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Control

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Control is a fundamental term of Fauceir Theory. Control is an elementary process defined as any change in outcome of an other process that is different from a mere random one.
This definition implies:

  1. control can only be defined statistically,
  2. control is controlled or in other words may be subdivided into more elementary control processes as all fauceirs are nested by definition.

This definition is in contrast to the common definition of control for two aspects.

  1. In colloquial language, the term control is biased. We use to call the desired outcome the controlled one and the not desired outcome is the uncontrolled; or it is even called an accident.
  2. In control theory, the term control is rather confined to a system that maintains a certain state. In fauceir theory this is rather called regulation as it involves feedback and hence a chain of control processes.
    These points represent special cases that are discussed below.

Thought experiment

The essence of fauceir control is illustrated in the following pictures. The first picture shows an abstract experiment without control. When the blue balls rain down both funnels A and B will receive the same amount as the clouds are identical.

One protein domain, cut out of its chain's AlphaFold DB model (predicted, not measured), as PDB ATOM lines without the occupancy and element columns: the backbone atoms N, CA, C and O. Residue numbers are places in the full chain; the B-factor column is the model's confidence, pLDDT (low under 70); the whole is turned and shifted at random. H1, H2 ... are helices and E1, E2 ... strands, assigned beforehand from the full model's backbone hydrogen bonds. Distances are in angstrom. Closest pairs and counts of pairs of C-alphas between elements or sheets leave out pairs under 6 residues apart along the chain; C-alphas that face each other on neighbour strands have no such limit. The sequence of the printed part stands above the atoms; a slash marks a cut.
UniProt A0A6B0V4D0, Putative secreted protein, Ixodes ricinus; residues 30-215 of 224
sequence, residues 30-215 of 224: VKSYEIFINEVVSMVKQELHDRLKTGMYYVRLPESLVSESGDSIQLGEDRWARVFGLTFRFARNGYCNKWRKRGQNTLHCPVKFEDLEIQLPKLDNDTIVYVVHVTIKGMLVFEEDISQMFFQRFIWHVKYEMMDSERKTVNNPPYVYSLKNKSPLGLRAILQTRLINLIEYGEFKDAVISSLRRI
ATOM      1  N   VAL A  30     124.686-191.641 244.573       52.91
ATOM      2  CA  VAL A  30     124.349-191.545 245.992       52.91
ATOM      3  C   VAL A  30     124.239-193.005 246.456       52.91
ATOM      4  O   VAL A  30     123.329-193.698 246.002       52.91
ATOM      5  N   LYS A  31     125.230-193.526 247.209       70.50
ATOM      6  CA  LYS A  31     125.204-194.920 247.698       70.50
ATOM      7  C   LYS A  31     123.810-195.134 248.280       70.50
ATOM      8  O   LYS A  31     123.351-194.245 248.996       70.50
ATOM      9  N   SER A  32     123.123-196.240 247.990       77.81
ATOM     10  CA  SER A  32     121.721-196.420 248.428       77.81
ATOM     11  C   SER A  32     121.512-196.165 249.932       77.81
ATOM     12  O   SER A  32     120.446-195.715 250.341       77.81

Experiment without control

... while in the second one some control is exerted by the tilted bar. Although the clouds are still identical the A funnel will receive more blue balls as the bar directs some of the balls above the B funnel to the A funnel. The probabilities p(A) and p(B) are identical to the number of balls in funnel A and B respectively.

Experiment with control

Graphical representation

The first graph shows a process that has mainly tree possible outcomes. Without control the outcome b2 is most likely.

graphviz image

The second graph shows the same process that again has the same tree possible outcomes. With control the outcome b1 is most likely.

graphviz image


Tags: Theory


Categories: Evolutionary Biology

 
   

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